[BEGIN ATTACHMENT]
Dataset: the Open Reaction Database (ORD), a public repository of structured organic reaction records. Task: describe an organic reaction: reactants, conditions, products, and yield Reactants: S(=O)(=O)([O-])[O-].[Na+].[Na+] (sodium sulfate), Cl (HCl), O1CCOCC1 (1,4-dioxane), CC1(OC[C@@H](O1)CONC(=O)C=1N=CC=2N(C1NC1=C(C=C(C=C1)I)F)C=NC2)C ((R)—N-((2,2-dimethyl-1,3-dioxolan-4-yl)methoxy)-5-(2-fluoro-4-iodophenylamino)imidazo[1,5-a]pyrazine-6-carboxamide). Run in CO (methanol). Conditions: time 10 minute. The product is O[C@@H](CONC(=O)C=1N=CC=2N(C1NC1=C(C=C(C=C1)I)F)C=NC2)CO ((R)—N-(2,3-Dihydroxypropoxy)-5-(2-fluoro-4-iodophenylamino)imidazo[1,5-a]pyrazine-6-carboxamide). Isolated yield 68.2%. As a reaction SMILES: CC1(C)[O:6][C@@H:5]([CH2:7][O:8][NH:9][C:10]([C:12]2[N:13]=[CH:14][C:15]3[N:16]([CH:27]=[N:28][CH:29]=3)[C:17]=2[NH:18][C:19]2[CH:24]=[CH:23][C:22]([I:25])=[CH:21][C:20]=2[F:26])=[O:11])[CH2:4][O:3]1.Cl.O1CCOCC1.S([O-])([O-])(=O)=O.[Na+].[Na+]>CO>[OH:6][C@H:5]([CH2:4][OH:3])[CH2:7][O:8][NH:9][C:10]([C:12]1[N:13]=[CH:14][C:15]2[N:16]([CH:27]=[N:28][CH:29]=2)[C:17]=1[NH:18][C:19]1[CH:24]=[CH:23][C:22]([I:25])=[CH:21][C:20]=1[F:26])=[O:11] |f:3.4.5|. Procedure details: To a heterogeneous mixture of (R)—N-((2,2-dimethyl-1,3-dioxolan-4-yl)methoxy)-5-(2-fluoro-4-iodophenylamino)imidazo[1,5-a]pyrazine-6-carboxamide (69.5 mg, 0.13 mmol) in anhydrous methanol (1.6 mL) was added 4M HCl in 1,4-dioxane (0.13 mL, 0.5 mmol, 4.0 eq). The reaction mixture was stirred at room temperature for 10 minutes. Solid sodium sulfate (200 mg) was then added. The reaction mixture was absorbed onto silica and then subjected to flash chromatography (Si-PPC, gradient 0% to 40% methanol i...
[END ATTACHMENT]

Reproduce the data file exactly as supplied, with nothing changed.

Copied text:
Dataset: the Open Reaction Database (ORD), a public repository of structured organic reaction records. Task: describe an organic reaction: reactants, conditions, products, and yield Reactants: S(=O)(=O)([O-])[O-].[Na+].[Na+] (sodium sulfate), Cl (HCl), O1CCOCC1 (1,4-dioxane), CC1(OC[C@@H](O1)CONC(=O)C=1N=CC=2N(C1NC1=C(C=C(C=C1)I)F)C=NC2)C ((R)—N-((2,2-dimethyl-1,3-dioxolan-4-yl)methoxy)-5-(2-fluoro-4-iodophenylamino)imidazo[1,5-a]pyrazine-6-carboxamide). Run in CO (methanol). Conditions: time 10 minute. The product is O[C@@H](CONC(=O)C=1N=CC=2N(C1NC1=C(C=C(C=C1)I)F)C=NC2)CO ((R)—N-(2,3-Dihydroxypropoxy)-5-(2-fluoro-4-iodophenylamino)imidazo[1,5-a]pyrazine-6-carboxamide). Isolated yield 68.2%. As a reaction SMILES: CC1(C)[O:6][C@@H:5]([CH2:7][O:8][NH:9][C:10]([C:12]2[N:13]=[CH:14][C:15]3[N:16]([CH:27]=[N:28][CH:29]=3)[C:17]=2[NH:18][C:19]2[CH:24]=[CH:23][C:22]([I:25])=[CH:21][C:20]=2[F:26])=[O:11])[CH2:4][O:3]1.Cl.O1CCOCC1.S([O-])([O-])(=O)=O.[Na+].[Na+]>CO>[OH:6][C@H:5]([CH2:4][OH:3])[CH2:7][O:8][NH:9][C:10]([C:12]1[N:13]=[CH:14][C:15]2[N:16]([CH:27]=[N:28][CH:29]=2)[C:17]=1[NH:18][C:19]1[CH:24]=[CH:23][C:22]([I:25])=[CH:21][C:20]=1[F:26])=[O:11] |f:3.4.5|. Procedure details: To a heterogeneous mixture of (R)—N-((2,2-dimethyl-1,3-dioxolan-4-yl)methoxy)-5-(2-fluoro-4-iodophenylamino)imidazo[1,5-a]pyrazine-6-carboxamide (69.5 mg, 0.13 mmol) in anhydrous methanol (1.6 mL) was added 4M HCl in 1,4-dioxane (0.13 mL, 0.5 mmol, 4.0 eq). The reaction mixture was stirred at room temperature for 10 minutes. Solid sodium sulfate (200 mg) was then added. The reaction mixture was absorbed onto silica and then subjected to flash chromatography (Si-PPC, gradient 0% to 40% methanol i...